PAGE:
Racks vs. pile of PCs

Michael Prinkey mprinkey at aeolusresearch.com
Tue Aug 13 12:49:21 EDT 2002


Here are some thoughts on the value of rack vs. non-rack clusters:

Incremental cost of nodes based on the same hardware is roughly $100.
This is the incremental cost of the rackmount case and PS (~$150) 
over a standard (~$50).

Packing density for desktop/minitower cases is roughly equal to 4U 
case configurations.  The bulk dimensions are more or less the same.


It is easy to fit most any combination of motherboards with one or 
two cards and interface cards (64-bit, etc) into a desktop, 3U or 
4U case.  Packing starts to become a real issue with 2U cases (riser 
cards give either three 32-bit or 64-bit PCI slots or one AGP and 
two PCI slots.)  With 1U cases, you usually only get one expansion 
slot, so you have to make it count.  I don't think I would trust 
two Athlon/P4 CPUs in a 1U case anyway.  Motherboard options in 1U 
cases become further limited as DIMM/RIMM sockets may need to be 
angled to fit in the case.  (1.75 inches isn't much!)

My thoughts right now are that packing density of 2 CPUs / U is questionable.
I know that it has been done and is possible.  Talk to me after 
they have been online for 18 months.  (How many crashes and fan, 
hard drive, PS failures?)  So, that means 2U cases with dual CPUs 
might be the logical limit...or maybe 1 CPU in 1U cases, but I can't 
think that makes economic sense unless you really need the memory 
bandwidth.  My experience with single P4s in 2U cases causes me to 
hesitate at moving to duals in 2U.  There is A LOT of heat generated.
So, for me, 1 CPU / U is potentially workable, but maybe not wise.


I have been looking at 3U cases as a real possibility.  There is 
no need for riser cards, which is a very good thing IMO.  You have 
full access to all expansion slots, plus there is a bit more case 
real estate/thermal ballast.  That is 2 CPU / 3U.  That is only a 
small improvement over my 1 CPU / 2 U P4-nodes, but makes the nodes 
much easier to engineer.

I think that heroic cooling efforts aside, (2U) 1 CPU / U is a reasonable 
limit with (3U) 0.66 CPU / U being the more approachable density.
I have not yet decided if this is enough of a gain over the desktop 
(~0.5 CPU / U) to be worth the bother.

At Tuesday, 13 August 2002, "David Mathog" <mathog at mendel.bio.caltech.
edu> wrote:

>Racks sure look nice and there is no question that they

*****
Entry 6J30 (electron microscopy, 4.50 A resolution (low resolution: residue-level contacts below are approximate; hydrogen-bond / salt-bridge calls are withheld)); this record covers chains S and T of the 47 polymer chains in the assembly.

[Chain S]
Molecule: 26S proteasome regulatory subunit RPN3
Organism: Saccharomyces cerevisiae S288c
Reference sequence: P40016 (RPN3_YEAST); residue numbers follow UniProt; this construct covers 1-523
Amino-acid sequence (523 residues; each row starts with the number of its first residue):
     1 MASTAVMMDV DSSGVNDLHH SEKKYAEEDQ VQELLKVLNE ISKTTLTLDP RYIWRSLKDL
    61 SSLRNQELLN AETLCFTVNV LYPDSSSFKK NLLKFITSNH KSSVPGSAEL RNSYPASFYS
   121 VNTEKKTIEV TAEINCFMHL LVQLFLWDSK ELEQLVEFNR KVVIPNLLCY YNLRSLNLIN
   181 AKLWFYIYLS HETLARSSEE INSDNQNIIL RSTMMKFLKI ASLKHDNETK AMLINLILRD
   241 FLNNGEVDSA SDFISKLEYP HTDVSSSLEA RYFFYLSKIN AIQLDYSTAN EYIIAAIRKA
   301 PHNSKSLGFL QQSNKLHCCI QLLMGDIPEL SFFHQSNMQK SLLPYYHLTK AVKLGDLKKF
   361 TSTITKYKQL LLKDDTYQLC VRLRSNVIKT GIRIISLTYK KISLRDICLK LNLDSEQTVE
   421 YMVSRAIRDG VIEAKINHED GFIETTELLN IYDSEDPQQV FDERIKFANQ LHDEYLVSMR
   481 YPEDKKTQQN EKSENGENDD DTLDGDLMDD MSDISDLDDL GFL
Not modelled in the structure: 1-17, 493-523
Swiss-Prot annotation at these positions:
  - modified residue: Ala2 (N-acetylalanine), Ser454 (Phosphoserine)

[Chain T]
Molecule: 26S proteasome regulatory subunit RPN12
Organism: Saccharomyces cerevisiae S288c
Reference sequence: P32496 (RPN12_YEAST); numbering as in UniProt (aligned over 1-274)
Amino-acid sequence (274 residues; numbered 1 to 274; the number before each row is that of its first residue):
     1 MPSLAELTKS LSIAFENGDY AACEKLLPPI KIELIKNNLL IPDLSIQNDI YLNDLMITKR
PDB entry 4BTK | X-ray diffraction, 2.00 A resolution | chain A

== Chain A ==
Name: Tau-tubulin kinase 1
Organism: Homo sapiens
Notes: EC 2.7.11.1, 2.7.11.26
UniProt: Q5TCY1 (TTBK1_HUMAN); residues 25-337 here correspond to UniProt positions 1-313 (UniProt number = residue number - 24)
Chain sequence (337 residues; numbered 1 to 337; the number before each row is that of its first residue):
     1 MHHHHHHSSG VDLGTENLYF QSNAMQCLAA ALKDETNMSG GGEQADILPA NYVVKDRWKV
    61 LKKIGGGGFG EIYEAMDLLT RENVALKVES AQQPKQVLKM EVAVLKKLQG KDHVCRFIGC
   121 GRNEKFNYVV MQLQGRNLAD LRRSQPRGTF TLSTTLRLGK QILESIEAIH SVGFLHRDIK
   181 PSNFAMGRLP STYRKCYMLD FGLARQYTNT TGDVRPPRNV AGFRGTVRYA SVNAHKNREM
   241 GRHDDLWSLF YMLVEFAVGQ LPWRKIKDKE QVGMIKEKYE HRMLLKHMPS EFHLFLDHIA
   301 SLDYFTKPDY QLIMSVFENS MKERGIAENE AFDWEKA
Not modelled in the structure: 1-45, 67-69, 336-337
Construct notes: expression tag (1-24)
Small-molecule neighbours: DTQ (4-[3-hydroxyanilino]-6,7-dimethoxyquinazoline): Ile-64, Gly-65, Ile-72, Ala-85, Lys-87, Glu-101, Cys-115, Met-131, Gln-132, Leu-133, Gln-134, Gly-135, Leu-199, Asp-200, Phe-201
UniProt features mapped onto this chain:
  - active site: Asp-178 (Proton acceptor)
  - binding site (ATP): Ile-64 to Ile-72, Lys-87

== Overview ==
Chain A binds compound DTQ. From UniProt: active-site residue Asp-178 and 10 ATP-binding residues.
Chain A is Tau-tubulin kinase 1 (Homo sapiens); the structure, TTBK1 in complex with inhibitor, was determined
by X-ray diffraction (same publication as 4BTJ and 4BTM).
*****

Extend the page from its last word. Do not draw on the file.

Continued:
>are space efficient, but I'm really starting to wonder if
>they are such a great idea for a smallish cluster (<=20 nodes)
>in those situations where there is enough space for a
>classic pile of PCs.   I mean, what other advantages do they
>have besides those two to offset their many disadvantages?
>
>Racks better than piles:
>
>1.  Space efficiency.
>2.  Aesthetics (racks look cool)
>
>Piles better than racks (these are not orthogonal):
>
>1.  Internal space constraints
>2.  CPU/motherboard Cooling.  This follows from [1].
>3.  Motherboard/CPU options.  This follows from [1]. 
>    With a few exceptions most motherboard/CPU combinations
>    will fit into a standard ATX case -  good luck getting
>    a 2.4 Ghz P4 into a 1U.
>4.  Initial purchase price for equivalent performance.
>5.  Maintenance costs (rack parts tend to be nonstandard
>    and expensive to replace, for instance, 1U power supplies).
>
>Other factors?
>
>I estimate that for a small cluster (<1 rack's worth of equipment) with
>node guts (mobo,CPU,disk,ram) costing <= $1200 the racked version
>will cost at least 20-30% more than the piled version.  So if a piled
>20 node cluster costs $24000, the equivalent racked version will
>be at least $30000.   $6000 seems a lot to pay for no extra performance.

>If the "guts" were much more expensive the additional rack costs would,
>in theory be a lower percentage.  In practice, it is my impression that
>the ratio is no lower because the vendors charge even more for the 
>racked versions of high performance nodes.
>
>Comments? 
>
>Regards,
>
>David Mathog
>mathog at caltech.edu
>Manager, Sequence Analysis Facility, Biology Division, Caltech
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